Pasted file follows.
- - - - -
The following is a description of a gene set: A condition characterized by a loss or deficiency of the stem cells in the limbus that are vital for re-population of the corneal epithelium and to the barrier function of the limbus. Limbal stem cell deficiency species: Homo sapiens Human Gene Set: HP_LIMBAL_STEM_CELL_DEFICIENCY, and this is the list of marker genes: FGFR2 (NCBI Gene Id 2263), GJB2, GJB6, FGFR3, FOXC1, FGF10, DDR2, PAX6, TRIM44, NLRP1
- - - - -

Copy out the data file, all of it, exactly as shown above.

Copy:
The following is a description of a gene set: A condition characterized by a loss or deficiency of the stem cells in the limbus that are vital for re-population of the corneal epithelium and to the barrier function of the limbus. Limbal stem cell deficiency species: Homo sapiens Human Gene Set: HP_LIMBAL_STEM_CELL_DEFICIENCY, and this is the list of marker genes: FGFR2 (NCBI Gene Id 2263), GJB2, GJB6, FGFR3, FOXC1, FGF10, DDR2, PAX6, TRIM44, NLRP1